- The Southern Appalachian Biodiversity Project (SABP) is a regional citizens organization dedicated to the defense and restoration of the native biodiversity of Southern Appalachia.
- The Southern Appalachian Forest Coalition (SAFC) is a collaboration of national, regional, state, and local conservation organizations from Alabama to Virginia, formed in 1994 in response to the threats facing the region's public forests.
- The Appalachian Forest Regional Center is one of four regional centers under the National Community Forestry Center , which is collaborating with the National Network of Forest Practitioners to help develop research initiatives and local information resources that facilitate community-based problem solving in natural resource-based communities.
- The American Chestnut Foundation (TACF) conducts and supports research on the restoration of the American Chestnut to Appalachian forests.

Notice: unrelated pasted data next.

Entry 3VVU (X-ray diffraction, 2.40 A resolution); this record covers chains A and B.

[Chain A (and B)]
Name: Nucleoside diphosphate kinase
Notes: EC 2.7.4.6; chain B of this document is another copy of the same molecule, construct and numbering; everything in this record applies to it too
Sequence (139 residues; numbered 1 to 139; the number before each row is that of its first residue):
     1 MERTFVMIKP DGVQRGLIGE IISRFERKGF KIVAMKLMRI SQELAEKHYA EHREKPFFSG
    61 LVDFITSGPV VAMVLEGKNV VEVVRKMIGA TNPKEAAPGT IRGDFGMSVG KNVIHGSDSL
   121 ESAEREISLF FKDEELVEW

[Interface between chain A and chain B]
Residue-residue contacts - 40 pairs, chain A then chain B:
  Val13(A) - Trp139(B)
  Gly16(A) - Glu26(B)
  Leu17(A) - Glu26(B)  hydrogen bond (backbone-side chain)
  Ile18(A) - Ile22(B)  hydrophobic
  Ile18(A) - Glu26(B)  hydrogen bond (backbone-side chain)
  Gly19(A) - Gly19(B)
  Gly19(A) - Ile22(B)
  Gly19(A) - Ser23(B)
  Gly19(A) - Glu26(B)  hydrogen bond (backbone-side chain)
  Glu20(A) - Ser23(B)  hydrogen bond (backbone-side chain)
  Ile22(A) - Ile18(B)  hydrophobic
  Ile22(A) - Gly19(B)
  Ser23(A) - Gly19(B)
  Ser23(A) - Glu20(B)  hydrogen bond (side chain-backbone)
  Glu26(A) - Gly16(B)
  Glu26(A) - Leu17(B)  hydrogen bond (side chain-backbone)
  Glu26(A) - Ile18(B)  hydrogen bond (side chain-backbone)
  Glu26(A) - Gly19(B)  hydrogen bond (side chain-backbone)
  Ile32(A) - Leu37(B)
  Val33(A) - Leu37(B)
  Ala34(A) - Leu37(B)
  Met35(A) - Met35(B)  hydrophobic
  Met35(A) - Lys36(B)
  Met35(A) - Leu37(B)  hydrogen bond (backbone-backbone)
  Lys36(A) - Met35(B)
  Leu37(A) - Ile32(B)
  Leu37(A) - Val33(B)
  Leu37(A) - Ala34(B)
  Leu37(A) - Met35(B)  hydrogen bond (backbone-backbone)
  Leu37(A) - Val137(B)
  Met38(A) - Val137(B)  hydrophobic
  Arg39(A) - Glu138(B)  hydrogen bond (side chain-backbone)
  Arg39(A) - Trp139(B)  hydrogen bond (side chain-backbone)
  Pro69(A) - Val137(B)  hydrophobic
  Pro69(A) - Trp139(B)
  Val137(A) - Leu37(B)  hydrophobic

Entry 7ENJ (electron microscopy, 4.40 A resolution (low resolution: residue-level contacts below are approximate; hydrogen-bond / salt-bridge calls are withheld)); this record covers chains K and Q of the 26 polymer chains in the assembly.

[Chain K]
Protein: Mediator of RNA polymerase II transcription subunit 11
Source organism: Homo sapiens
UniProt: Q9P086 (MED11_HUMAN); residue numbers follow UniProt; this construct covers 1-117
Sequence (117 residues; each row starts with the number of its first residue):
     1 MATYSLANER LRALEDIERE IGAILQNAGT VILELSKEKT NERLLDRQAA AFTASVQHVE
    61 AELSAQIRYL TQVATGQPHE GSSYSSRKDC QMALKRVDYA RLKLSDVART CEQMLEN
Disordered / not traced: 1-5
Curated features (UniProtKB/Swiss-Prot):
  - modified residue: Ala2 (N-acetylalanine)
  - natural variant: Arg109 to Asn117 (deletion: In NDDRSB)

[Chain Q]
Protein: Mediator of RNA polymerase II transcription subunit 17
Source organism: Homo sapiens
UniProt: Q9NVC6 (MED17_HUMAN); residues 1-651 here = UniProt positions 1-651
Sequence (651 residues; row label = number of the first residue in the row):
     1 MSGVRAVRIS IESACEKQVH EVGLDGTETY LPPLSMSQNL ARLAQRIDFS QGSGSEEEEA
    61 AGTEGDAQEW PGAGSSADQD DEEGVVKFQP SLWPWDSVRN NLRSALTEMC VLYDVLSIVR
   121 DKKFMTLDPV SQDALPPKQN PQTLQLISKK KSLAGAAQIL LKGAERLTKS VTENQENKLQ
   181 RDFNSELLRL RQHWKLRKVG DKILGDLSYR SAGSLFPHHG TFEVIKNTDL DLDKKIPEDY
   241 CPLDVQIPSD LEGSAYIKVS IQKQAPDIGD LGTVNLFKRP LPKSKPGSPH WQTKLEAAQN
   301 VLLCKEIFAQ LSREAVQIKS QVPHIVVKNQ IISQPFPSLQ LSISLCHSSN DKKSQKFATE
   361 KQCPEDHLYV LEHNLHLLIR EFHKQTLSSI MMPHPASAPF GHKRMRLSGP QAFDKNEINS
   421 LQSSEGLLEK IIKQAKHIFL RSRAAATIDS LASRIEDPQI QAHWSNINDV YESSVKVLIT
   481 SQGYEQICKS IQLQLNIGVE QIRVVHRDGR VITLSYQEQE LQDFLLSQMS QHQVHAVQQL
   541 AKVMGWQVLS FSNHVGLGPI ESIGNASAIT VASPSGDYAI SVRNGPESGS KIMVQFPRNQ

- Cherokee Forest Voices is an organization of volunteers interested in the conservation of the vast resources of the Cherokee National Forest as a wonderful, wild and natural place.
- The Southern Regional Extension Forestry (SREF) provides extensive information and links to natural resources websites throughout the southern United States. The Encyclopedia of Southern Appalachian Forest Ecosystems synthesizes literature from thousands of sources to provide resource managers, land owners, researchers, students, and the public easy access to research knowledge on the southern Appalachians. Presently the encyclopedia contains a wealth of information on the ecology and management of the mixed oak and mesophytic hardwood (yellow poplar) dominated forests, which account for about 63% of Southern Appalachia's forest lands. Other forest communities will be the focus of future additions.
- The Smoky Mountain Field School, founded in 1978 by the University of Tennessee in cooperation with Great Smoky Mountains National Park, provides expert field-based programs designed to explore the beauty and abundance of life in the forest.